RIC (Receiver In Canal)
A receiver in the ear (RIC) or Speaker in the ear (SIE) is a smaller kind of hearing aid that sits behind you hear and has a thin wire covered in plastic leading from the hearing aid to your ear canal. At the end of the wire is the speaker, which will typically be covered in a silicon dome or custom made ear tip. Because these hearing aids have an external speaker, it means the casing can be considerably smaller as it only contains the battery, microphones and microchip. Having an external speaker also allows for upgrades in volume. If your hearing loss becomes poorer, beyond the amplification capabilities of the speaker, the speaker can be changed for a more powerful (slightly bigger) one, meaning you do not have to purchase a new hearing aid.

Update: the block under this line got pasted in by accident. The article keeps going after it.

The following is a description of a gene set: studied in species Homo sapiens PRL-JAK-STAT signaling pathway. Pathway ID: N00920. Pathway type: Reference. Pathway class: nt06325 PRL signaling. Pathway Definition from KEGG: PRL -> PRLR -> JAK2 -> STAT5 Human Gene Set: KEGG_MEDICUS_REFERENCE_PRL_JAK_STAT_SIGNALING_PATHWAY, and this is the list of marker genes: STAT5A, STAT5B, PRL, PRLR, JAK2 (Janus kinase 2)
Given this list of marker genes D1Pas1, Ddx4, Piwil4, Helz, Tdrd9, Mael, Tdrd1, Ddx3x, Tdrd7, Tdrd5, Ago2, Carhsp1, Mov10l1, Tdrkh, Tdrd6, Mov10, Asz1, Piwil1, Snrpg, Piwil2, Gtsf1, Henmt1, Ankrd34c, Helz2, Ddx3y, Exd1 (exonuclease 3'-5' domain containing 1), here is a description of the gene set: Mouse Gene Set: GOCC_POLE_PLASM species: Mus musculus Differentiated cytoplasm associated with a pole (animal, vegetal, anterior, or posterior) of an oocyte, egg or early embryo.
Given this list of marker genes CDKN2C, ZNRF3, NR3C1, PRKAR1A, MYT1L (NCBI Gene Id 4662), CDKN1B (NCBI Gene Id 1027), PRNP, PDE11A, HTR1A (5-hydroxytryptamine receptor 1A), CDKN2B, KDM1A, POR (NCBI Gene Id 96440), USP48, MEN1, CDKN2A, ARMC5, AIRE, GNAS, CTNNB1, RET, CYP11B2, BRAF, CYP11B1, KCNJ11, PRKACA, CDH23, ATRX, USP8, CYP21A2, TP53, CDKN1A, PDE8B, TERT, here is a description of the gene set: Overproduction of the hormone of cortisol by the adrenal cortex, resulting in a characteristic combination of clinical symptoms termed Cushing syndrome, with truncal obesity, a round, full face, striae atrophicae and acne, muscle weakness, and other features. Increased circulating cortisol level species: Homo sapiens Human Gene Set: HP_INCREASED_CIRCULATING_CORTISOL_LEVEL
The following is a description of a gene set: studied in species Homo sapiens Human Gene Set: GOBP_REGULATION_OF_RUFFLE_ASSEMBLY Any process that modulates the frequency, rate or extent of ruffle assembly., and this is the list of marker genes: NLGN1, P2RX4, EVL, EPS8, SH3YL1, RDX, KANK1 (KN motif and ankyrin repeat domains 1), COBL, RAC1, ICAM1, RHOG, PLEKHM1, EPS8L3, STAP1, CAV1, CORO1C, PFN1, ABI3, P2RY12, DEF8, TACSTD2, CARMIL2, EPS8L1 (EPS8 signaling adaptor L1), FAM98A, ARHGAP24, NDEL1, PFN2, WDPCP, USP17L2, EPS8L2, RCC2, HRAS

The main disadvantage of RICs is that they tend to require more maintenance. Due to the speaker being placed directly into your ear it is susceptible to wax, debris and moisture build up, which can cause it to fail. Additionally, the extra size of the speaker means RICS can occasionally be difficult to insert in very narrow ear canals. If you feel you have a propensity to perspire excessively or you have very narrow ear canals, you may be better off with a BTE.